Common Cancers in the Elderly
Whilst cancer is a concern at any age, the disease is especially prevalent in the elderly. There are statistics and data available from many sources to support this, but knowledge is power. If you’re aware of the dangers, you can help to modify the risk factors, be mindful of the symptoms and act quickly, if there are any concerning signs. An actual diagnosis of cancer can be really difficult to get your head around, however, modern medicine and technology have come a long way in the diagnosis and treatment in making a recovery.
What are the most common cancers in the elderly?
- Prostate Cancer – almost half the cases are in men over the age of 75.
- Breast Cancer
- Bladder Cancer
- Lung Cancer
- Pancreatic Cancer
What are the warning signs?
Prostate Cancer – Frequent urge to urinate, weak or blocked urine flow, pain or burning whilst urinating, blood in the urine, pelvic pain, bone pain, reduced appetite, weight loss.
Breast Cancer – If there are any changes in the breast in regard to feel, appearance or discharge.
Bladder Cancer – Frequent urination, blood in urine, a distended bladder or burning sensation when urinating.
Lung Cancer – Chest pain caused by coughing, intense or ongoing coughing, breathing difficulty, chronic pneumonia, and coughing up blood.
Pancreatic Cancer – does not cause any signs or symptoms in the early stages so is difficult to diagnose. The most common sign is jaundice.
Early Cancer Treatment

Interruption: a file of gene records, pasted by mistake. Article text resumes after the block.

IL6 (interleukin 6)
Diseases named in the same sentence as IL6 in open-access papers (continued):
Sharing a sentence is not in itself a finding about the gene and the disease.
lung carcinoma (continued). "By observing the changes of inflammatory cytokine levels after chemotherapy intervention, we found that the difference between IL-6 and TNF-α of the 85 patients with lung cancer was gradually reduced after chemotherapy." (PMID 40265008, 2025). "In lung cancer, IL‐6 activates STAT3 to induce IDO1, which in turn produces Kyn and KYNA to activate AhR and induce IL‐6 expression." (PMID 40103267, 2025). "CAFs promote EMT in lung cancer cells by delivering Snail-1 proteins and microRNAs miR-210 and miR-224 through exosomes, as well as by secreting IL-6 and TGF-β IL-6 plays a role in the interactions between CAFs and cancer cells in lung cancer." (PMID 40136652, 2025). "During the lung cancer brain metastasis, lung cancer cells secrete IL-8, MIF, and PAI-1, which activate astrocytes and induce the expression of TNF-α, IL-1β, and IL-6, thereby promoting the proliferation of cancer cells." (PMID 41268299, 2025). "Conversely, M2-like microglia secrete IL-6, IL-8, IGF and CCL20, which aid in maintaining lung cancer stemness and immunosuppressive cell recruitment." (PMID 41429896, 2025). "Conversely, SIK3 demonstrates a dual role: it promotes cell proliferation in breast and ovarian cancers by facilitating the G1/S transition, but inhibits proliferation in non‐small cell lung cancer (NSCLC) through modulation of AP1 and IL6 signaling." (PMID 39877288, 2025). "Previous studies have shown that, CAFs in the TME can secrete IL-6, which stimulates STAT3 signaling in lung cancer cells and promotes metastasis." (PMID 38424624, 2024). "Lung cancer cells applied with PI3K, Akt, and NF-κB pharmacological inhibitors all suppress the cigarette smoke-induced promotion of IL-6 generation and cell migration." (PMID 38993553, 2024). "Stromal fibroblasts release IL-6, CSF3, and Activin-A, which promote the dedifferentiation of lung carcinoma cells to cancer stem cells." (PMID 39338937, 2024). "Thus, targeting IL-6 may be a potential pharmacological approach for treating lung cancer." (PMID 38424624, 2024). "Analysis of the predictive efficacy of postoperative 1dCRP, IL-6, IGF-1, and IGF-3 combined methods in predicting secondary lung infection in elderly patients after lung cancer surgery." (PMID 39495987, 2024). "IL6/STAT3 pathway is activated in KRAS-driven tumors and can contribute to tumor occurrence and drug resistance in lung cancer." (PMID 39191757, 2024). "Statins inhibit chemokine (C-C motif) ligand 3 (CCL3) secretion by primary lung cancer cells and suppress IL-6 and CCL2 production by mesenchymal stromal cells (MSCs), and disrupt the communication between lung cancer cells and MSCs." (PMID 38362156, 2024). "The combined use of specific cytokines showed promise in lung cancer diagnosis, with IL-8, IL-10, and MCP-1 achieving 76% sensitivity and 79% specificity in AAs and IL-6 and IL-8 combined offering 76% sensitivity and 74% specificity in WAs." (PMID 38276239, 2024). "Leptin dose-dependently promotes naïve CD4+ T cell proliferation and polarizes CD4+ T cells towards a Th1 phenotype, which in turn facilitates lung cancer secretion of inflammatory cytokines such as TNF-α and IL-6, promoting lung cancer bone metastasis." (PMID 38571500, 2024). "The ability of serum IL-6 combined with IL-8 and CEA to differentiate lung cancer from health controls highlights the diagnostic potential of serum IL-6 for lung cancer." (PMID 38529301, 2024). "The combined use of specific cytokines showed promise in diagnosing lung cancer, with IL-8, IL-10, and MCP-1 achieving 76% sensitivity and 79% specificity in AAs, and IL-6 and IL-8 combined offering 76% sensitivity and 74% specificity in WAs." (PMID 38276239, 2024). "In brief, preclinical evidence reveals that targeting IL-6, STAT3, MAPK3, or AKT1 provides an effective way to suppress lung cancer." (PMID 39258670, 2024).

Often the elderly present with other health issues such as high blood pressure or diabetes. These conditions can affect treatment options and the negative severity of side effects from the treatment. Limited mobility may also present a hurdle, as it makes it difficult for the elderly to care for themselves. Financial issues stemming from medical costs can also impact the outcome of treatment.
Survival rates from cancer are better nowadays than what they once were. Statistics vary according to the type of cancer.
No matter what age one receives a cancer diagnosis, it’s important to have a strong support network The emotional impact on the patient and their family members can be devastating. It can help to join a support group, and communicate with others that have been through, or are going through your particular cancer. It’s important to be a true advocate for the healthcare of your loved one who is suffering from cancer.
If your loved one is dealing with cancer, they don’t have to face it alone. We have residents that have battled cancer, coped with treatments, and recovered. Their pace may be slower, and they may have had to adjust their activity accordingly in our Lifestyle Program and their Social life, but we work through the challenges with your loved one.